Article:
Eng. (Lancashire). Parish Bury.

The registers of the parish church of Bury in the County of Lancasrter. Christenings, burials, & weddings (Volume 2) online

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THE GIBBET LAW. 71

fasten it to the block above mentioned. The axe thus fixed was
drawn up to the top by means of a cord and pulley, and at the end
of the cord was a pin, which being fixed either to the side of the
scaffold, or some part below, kept it suspended, till either by pulling
out the pin, or cutting the cord, it was suffered to fall, and the
criminal's head was instantly separated from his body. This pro-
ceeding has been differently related. Harrison tells us, that every
man present took hold of the rope, or put forth his arm as near to
it as he could, in token that he was willing to see true justice
executed, and that the pin was pulled out in this manner ; but if
tlie offender was apprehended for stealing an ox, sheep, horse, &c.
the end of the rope was fastened to the beast, which being driven,
pulled out the pin."*

Taylor, in his book before alluded to, asserts, that the line was
cut, and that no man might cut it but the owner of the stolen
goods, which if he did, he had all again ; but if he would not cut
it, he lost all ; the goods were employed to some charitable uses,
and the thief escaped. Camden says, if the execution was not
done by a beast, the bailiff, or his servant, cut the rope ; this last
in all probability, was the fact, and is so represented in Bentley's
account. The time of the execution was known by the jurors
(if they could properly be so called Avho were not sworn) holding
up one of their hands ; for it seems they were under the necessity
of being present at the execution of those whom they had found
guilty, doubtless to give it the greater appearance of justice, and
accordingly, " the bailiff, jurors, and the minister chosen by the
prisoner, were always on the scaffold with him." Wright adds,
" that the fourth psalm was played round the scaffold, on the bag-
pipes ; after which, the minister prayed with him a while, till he
underwent the fatal stroke."

• Wright, in an extract from a work entitled "a Tour through the whole Island of
Great Britain," has a story " of a countrywoman who was riding by the Gibbet, on her
hampers to the market, just at the execution of a criminal, when the axe chopt his neck
through with such force, that the head jumpt into one of her hampers, or (as others say)
seized her apron with the teeth, and there stuck for some time." It is useless employing
words about this affair, but the circumstance may serve to shew with what apathy the
country people regarded this mode of punishment; their minds were evidently hardened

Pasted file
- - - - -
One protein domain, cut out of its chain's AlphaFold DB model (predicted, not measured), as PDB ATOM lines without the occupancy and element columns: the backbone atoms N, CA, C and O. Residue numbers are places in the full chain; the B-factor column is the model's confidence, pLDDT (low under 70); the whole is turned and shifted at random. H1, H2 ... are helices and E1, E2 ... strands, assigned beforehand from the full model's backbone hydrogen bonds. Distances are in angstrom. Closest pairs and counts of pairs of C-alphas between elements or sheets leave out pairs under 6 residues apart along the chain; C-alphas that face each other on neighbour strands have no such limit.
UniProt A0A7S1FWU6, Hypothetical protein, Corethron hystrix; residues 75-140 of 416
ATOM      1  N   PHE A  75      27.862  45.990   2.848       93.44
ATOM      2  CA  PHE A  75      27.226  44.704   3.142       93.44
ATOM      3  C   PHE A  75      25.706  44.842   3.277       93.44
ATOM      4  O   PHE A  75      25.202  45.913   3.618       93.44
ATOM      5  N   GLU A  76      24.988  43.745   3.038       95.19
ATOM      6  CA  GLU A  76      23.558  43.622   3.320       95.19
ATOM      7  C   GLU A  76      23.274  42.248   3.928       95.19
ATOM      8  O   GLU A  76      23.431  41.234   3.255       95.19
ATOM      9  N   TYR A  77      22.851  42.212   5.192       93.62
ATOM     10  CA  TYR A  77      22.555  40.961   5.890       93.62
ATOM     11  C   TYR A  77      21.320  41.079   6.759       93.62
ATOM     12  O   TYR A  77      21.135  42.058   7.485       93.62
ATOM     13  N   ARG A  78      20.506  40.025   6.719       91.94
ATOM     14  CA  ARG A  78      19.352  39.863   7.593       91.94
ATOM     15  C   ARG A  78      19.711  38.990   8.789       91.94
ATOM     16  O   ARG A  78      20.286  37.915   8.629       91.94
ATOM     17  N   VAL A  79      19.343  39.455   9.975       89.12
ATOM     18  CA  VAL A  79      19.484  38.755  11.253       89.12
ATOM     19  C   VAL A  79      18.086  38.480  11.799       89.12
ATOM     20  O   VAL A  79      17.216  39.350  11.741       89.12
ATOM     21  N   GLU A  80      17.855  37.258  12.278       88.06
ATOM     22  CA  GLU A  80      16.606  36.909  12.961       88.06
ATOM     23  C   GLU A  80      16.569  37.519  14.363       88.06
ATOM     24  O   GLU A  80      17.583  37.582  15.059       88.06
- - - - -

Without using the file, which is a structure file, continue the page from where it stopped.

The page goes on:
by such exhibitions, and the fact developes the inadequacy of such awful administrations
of justice to produce that proper moral, and salutary effect which might have been ;mtici-
paled ;— such scenes, oft repeated, appear to harden, rather than soften— to slupify, rather
than awaken the sensibilities of man's nature.



72 THE GIBBET LAW.

' ' Having now completed the circumstantial account of this curious
custom, it is time, says Watson, to enquire how long it may have
been exercised.

" In Domesday-book, the manor of Halifax (with several others
in that neighbourhood) is put down, though not expressly by that
name, as having been part of the demesne lands of king Edward,
but at the making of that survey, in the hands of the crown ; pro-
bably therefore nothing of this sort was exercised then, nor till the
manor of Wakefield (of which this was part) was bestowed on Earl
Warren ; for in the reign of king Edward I . at the pleas of assizes
and jurats at the borough of Scarborough, John, the 7th Earl, in
answer to a Avrit of Quo warranto, said that he claimed gallows at
Coningsborough, and Wakefield, and the power of doing what
belonged to a gallows in all his lands and fees, and that he, and all
his ancestors, had used the same from time immemorial ; to which
it was answered, on the part of the king, that the aforesaid liberties
belonged merely to the crown, and that no long seisin, or prescrip-
tion of time, ought to prejudice the king ; and that the earl had no
special warrant for the said liberties, therefore judgment was
desired, if the seisin could be to the said earl a sufficient warrant."

From hence it is plain, that the charter containing these privi-
leges could not be produced, even about the year 1280; the
prescriptive right was, however, deemed good, for upon the inqui-
sition taken afterwards, it does not appear that any thing was
found for the king.

It seems to have been universally agreed, that theft was the only
thing cognisable in this court ; and yet in a manuscript in the
Harleian collection in the British Museum, No. 797, under the
title Halifax, is the following entry : " The court of the Countess,
held 30th January, 33 Edw. III. It is found by inquisition, that
if any tenant of this lordship of Halifax be beheaded for theft, or
other cause, that the heirs of the same tenant ought not to lose
their inheritance, notwithstanding any lease made in the mean time
by the steward."

It has been stated that the custom was appurtenant to the
forest of Hardwick ; and Bentley refers to Manwood's discourse of
forest laws, for an elucidation on this subject ; but it is clear that
the custom had nothing to do with a forest at all. Halifax seems



THE GIBBET LAW. 73

not to have stood in a forest ; for at the above mentioned pleas of
assizes and jurats at Scarborough, earl Warren being summoned
to answer by what warrant he appropriated to himself the divisions
of Halifax, &c. his reply was, that he claimed no forest in the said
lands, only free chase, and free warren. 2dly. Because these
privileges were so commonly exercised in other places, where there
was not the least pretension to a forest. In fact, they are in them-
selves older than any known forest laws, except those of Knute
are genuine, which Sir Edward Coke says are to be suspected.
Now if these proceedings at Halifax were not in consequence of a
forest being there, how can it be thought that they were allowed,
as mentioned in Wright, for the preservation either of the King's,